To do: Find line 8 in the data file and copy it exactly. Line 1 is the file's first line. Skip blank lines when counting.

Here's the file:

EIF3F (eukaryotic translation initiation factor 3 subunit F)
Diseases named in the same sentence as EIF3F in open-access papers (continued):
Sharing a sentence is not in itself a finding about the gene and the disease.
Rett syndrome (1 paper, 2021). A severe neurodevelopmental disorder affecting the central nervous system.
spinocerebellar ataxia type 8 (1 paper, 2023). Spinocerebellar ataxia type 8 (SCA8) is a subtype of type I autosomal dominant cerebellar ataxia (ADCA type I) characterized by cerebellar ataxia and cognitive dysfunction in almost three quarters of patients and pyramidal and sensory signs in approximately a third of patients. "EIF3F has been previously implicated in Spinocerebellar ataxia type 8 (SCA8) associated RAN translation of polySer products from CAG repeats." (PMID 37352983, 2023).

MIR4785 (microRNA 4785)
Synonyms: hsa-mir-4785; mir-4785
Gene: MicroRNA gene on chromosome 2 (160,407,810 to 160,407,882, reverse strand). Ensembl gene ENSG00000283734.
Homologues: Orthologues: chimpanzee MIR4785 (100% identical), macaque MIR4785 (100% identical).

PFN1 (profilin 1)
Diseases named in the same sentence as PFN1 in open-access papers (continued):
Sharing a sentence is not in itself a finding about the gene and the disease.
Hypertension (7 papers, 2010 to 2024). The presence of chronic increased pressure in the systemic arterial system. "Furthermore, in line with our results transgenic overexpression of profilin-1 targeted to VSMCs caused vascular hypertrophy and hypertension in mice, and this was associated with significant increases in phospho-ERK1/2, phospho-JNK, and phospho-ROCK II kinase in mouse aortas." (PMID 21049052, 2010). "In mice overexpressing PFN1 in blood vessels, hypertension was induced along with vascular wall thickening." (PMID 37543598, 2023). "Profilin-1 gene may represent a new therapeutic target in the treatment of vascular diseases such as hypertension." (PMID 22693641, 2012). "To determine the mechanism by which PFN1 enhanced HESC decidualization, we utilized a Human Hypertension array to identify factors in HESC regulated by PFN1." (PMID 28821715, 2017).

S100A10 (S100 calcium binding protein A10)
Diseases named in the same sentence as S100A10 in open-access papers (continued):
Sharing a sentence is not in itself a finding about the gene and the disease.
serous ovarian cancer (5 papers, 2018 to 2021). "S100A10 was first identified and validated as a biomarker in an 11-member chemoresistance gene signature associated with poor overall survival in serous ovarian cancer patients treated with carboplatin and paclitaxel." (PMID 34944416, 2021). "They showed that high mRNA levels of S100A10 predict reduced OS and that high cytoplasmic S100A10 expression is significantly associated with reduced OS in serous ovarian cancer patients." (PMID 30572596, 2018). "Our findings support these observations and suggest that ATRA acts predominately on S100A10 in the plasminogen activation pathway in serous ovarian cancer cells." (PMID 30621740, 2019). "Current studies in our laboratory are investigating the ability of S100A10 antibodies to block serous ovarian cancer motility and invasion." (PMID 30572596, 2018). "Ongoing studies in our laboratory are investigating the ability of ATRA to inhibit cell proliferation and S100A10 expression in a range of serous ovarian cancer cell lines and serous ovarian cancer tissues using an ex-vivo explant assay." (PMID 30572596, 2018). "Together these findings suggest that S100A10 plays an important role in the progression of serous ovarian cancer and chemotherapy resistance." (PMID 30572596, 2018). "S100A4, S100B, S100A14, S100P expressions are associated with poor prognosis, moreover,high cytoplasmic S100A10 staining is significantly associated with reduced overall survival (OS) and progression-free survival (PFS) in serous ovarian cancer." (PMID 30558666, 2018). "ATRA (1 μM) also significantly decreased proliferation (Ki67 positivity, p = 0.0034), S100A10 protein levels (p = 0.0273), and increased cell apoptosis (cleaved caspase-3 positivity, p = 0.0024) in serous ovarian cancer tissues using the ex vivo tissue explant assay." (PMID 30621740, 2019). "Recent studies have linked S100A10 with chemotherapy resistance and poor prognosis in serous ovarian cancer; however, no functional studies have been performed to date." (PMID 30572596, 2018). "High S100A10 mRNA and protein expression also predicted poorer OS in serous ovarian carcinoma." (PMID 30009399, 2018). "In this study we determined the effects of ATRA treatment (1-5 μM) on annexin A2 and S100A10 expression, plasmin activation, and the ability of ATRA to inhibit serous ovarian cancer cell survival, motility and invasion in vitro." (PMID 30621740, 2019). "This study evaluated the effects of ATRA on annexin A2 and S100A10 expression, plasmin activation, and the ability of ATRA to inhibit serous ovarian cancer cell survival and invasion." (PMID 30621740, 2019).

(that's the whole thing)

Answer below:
Gene: MicroRNA gene on chromosome 2 (160,407,810 to 160,407,882, reverse strand). Ensembl gene ENSG00000283734.